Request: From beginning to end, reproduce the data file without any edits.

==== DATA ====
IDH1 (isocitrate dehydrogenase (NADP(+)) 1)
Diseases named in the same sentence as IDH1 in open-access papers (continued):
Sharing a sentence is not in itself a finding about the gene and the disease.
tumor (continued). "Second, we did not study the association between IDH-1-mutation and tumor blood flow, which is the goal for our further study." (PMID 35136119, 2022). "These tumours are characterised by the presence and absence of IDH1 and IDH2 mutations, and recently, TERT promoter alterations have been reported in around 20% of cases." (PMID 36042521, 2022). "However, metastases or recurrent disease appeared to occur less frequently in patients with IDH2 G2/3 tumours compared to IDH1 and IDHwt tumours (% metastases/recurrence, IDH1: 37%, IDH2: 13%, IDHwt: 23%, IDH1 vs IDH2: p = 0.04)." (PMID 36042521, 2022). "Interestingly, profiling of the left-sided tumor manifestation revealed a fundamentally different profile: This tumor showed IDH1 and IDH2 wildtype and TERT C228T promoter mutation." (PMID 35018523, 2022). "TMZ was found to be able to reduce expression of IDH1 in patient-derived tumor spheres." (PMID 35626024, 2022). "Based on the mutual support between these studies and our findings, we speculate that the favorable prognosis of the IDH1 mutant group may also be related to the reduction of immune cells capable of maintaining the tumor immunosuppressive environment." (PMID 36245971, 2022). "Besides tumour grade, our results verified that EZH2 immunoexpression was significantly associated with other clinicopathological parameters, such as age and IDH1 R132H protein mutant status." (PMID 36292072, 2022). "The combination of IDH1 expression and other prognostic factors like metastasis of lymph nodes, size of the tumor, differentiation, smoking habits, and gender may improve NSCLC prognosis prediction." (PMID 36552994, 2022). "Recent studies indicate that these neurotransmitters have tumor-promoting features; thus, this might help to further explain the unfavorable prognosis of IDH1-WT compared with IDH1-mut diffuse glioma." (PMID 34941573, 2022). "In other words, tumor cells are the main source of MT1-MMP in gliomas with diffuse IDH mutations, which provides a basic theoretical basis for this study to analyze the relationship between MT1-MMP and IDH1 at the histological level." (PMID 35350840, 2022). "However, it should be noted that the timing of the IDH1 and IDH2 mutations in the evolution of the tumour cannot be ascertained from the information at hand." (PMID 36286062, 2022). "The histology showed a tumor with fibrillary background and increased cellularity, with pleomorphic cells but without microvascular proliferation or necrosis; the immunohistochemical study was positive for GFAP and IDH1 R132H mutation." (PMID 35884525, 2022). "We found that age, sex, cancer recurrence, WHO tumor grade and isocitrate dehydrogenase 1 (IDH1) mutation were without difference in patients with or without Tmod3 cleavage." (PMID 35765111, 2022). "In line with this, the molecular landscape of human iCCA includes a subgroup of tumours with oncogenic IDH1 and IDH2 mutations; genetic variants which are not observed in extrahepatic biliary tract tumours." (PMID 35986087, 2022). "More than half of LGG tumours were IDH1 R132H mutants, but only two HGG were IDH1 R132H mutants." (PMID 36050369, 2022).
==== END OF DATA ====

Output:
IDH1 (isocitrate dehydrogenase (NADP(+)) 1)
Diseases named in the same sentence as IDH1 in open-access papers (continued):
Sharing a sentence is not in itself a finding about the gene and the disease.
tumor (continued). "Second, we did not study the association between IDH-1-mutation and tumor blood flow, which is the goal for our further study." (PMID 35136119, 2022). "These tumours are characterised by the presence and absence of IDH1 and IDH2 mutations, and recently, TERT promoter alterations have been reported in around 20% of cases." (PMID 36042521, 2022). "However, metastases or recurrent disease appeared to occur less frequently in patients with IDH2 G2/3 tumours compared to IDH1 and IDHwt tumours (% metastases/recurrence, IDH1: 37%, IDH2: 13%, IDHwt: 23%, IDH1 vs IDH2: p = 0.04)." (PMID 36042521, 2022). "Interestingly, profiling of the left-sided tumor manifestation revealed a fundamentally different profile: This tumor showed IDH1 and IDH2 wildtype and TERT C228T promoter mutation." (PMID 35018523, 2022). "TMZ was found to be able to reduce expression of IDH1 in patient-derived tumor spheres." (PMID 35626024, 2022). "Based on the mutual support between these studies and our findings, we speculate that the favorable prognosis of the IDH1 mutant group may also be related to the reduction of immune cells capable of maintaining the tumor immunosuppressive environment." (PMID 36245971, 2022). "Besides tumour grade, our results verified that EZH2 immunoexpression was significantly associated with other clinicopathological parameters, such as age and IDH1 R132H protein mutant status." (PMID 36292072, 2022). "The combination of IDH1 expression and other prognostic factors like metastasis of lymph nodes, size of the tumor, differentiation, smoking habits, and gender may improve NSCLC prognosis prediction." (PMID 36552994, 2022). "Recent studies indicate that these neurotransmitters have tumor-promoting features; thus, this might help to further explain the unfavorable prognosis of IDH1-WT compared with IDH1-mut diffuse glioma." (PMID 34941573, 2022). "In other words, tumor cells are the main source of MT1-MMP in gliomas with diffuse IDH mutations, which provides a basic theoretical basis for this study to analyze the relationship between MT1-MMP and IDH1 at the histological level." (PMID 35350840, 2022). "However, it should be noted that the timing of the IDH1 and IDH2 mutations in the evolution of the tumour cannot be ascertained from the information at hand." (PMID 36286062, 2022). "The histology showed a tumor with fibrillary background and increased cellularity, with pleomorphic cells but without microvascular proliferation or necrosis; the immunohistochemical study was positive for GFAP and IDH1 R132H mutation." (PMID 35884525, 2022). "We found that age, sex, cancer recurrence, WHO tumor grade and isocitrate dehydrogenase 1 (IDH1) mutation were without difference in patients with or without Tmod3 cleavage." (PMID 35765111, 2022). "In line with this, the molecular landscape of human iCCA includes a subgroup of tumours with oncogenic IDH1 and IDH2 mutations; genetic variants which are not observed in extrahepatic biliary tract tumours." (PMID 35986087, 2022). "More than half of LGG tumours were IDH1 R132H mutants, but only two HGG were IDH1 R132H mutants." (PMID 36050369, 2022).